Pete Souza

The Blind Eye to Hifter

US and Western allies have made defeating ISIS/ISIL their top international priority. Nowhere is that objective more achievable than in Libya, where Libyans have taken the lead in fighting, dislodging and defeating the scourge of the Islamic State.

Yet, despite the intervention of special forces troops and calls for more engagement by European nations, the fight there is being largely hobbled by an unwillingness to stand up to internal Libyan trouble-makers who are using the ISIL fight as an opportunity to advance domestic political and military agendas. There is a deep, two-faced obstructionism happening in Libya today in which purported allies and friends of the West are saying the right things but actually acting quite differently.

It’s not the first time Western leaders have been led down a dark alley by choosing to believe words rather than to see actions. What happened in Iraq and Afghanistan and Egypt, will happen in the Libyan fight to defeat ISIL.

And while there are plenty of examples, former Qaddafi General and current CIA man, Khalifa Hifter is the best and most visible example. His history is long and sordid having supported the revolution that bought strongman Qaddafi to power, trained in the Soviet Union, fought in Chad, switched sides (twice) and established residence in Virginia where he apparently became a US Citizen.

Now Hifter is back in Libya, leading militia groups and telling those in the West that he’s committed to the fight against ISIL. And the West is listening, throwing in support to government factions that support Hifter.

But as a report by the Carnegie Foundation illuminated, Hifter isn’t just fighting ISIL. “…Hifter initially drew no distinction between Islamist groups that maintained relations with Libya’s Western-backed government…and extremist anti-state jihadis…”

Despite his rhetoric, in practice, Hifter’s military incursions have damaged those fighting the Islamic State as much as they have damaged the Islamic State itself.

Where Islamist groups with pro-government and Western sympathies have waged pitched battles against ISIL, Hifter’s forces have blocked roads and cut off reinforcements from sustaining military gains. Even though he may wish ISIL defeated, Hifter clearly does not wish any faction but his own to grow stronger as a result. Libya may be better, in his view, as a divided, chaotic mess in which he can battle two weak enemies rather than a nation united under a banner that is not his.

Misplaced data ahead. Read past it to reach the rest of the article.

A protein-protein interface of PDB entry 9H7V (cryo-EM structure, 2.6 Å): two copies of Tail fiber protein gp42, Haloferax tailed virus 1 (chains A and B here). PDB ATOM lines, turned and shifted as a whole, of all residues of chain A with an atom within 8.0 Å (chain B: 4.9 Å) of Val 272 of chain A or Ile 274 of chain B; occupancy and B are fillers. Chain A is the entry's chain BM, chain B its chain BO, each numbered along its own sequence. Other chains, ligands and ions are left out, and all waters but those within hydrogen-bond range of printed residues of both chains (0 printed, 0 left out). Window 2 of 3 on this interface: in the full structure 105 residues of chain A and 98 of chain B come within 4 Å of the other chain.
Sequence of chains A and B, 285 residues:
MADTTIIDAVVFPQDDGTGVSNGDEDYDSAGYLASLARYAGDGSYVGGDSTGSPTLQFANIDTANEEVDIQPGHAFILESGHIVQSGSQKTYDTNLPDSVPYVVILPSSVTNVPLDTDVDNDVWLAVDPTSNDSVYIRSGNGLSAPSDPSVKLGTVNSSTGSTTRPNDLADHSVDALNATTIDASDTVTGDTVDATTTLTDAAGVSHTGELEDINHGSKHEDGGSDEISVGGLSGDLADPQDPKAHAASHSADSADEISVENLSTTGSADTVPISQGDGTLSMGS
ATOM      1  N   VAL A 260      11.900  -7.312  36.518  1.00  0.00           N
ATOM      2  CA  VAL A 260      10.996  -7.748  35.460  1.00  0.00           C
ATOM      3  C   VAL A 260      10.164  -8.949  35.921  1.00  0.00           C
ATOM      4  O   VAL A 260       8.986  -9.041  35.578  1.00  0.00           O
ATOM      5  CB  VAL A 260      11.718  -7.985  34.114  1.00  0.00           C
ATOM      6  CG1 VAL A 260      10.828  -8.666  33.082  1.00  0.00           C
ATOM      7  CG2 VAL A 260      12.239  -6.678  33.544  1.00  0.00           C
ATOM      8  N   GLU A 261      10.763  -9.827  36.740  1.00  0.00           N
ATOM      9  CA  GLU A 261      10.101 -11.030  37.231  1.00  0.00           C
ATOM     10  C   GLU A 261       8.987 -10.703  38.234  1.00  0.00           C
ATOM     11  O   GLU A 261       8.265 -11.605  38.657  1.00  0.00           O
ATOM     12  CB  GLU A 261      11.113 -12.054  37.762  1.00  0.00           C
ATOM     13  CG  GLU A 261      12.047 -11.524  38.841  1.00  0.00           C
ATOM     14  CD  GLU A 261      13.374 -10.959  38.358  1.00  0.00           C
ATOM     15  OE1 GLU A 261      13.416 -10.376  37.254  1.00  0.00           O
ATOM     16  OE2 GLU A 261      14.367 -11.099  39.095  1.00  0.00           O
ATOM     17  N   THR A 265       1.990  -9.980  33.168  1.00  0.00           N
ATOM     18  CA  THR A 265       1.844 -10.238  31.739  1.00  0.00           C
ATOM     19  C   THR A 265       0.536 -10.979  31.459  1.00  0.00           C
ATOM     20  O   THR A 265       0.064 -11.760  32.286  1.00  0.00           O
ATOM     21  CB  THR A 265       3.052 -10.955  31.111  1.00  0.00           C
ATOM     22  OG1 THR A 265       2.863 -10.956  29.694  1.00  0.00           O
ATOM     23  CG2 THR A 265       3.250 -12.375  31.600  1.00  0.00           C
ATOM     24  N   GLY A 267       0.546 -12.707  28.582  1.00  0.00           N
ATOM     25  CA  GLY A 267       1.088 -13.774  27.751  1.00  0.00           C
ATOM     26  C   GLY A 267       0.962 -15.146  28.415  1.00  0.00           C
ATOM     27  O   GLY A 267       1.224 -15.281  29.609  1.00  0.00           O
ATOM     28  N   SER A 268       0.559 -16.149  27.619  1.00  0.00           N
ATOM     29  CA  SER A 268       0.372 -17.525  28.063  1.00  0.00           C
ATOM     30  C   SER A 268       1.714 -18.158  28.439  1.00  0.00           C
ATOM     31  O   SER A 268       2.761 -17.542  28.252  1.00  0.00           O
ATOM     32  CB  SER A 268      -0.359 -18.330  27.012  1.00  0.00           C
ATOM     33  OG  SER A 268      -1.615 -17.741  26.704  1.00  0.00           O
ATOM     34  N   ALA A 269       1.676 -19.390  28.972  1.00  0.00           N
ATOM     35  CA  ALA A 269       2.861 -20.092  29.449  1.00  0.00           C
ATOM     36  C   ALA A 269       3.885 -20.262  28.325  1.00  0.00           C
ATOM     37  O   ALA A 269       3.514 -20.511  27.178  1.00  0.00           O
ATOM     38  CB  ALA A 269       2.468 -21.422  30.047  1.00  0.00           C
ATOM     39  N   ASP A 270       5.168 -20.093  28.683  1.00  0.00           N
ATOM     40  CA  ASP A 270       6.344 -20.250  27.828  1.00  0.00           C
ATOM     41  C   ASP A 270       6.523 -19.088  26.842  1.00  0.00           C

Hifter is not the first despot-in-waiting or the only such figure in Libya. But he is the only one at present to be indirectly sanctioned by Western leaders. And, as such, he represents a betrayal and abandonment of the very principles that the US, their allies and many brave Libyans embraced in the revolution the toppled Qaddafi, Libya’s most recent military strongman.

What’s especially troubling about the current Libyan situation as it relates to ISIL is that a brave fight of opposition is being waged in which Libyan young men and women are dying every day. Moreover, Libyans recognize that this fight is theirs and any successful, long-term victory over the Islamic State in Libya will require the engagement of all Libyans, even those with Islamist ideals.

Against that backdrop, the West and other international leaders are turning an injurious blind-eye to those such as Hifter who see only personal enemies, ISIL or otherwise. And without international, political, moral and humanitarian support for those who are truly and primarily fighting ISIL, the fight will take much longer, cost more in both blood and treasure and remain a growing threat to the region as well as to continental Europe.

The West does not need to – and probably should not – send military forces into the fray in Libya. But there are things they can and should do to make their support clear as well as ease human suffering being inflicted as a result of the multi-lateral conflict. These include: Immediately dispatching an American or NATO medical ship to the port of Mesurata to provide medical assistance to the victims of the war against ISIL; the US and/or the UN should by-pass military maneuvering and the use of humanitarian aid as a military tool and airlift aid to the ISIL affected battle areas; the US, UN or NATO should offer to clear land mines strewn around communities under the control of ISIL. The mines deter military action and are an ongoing threat to civilians. And finally, condemn or sanction political institutions that support Hifter and other actors who disrupt the prosecution of the fight to end the Islamic State in Libya.

Helping innocent victims and calling out bad actors in Libya won’t win the war against ISIL but it will help those doing the actual fighting. Even more, humanitarian support and an open, honest view of what’s really happening in Libya should not need to be requested – it should be the minimum that anyone fighting for freedom and democracy can expect from those who claim to support such things.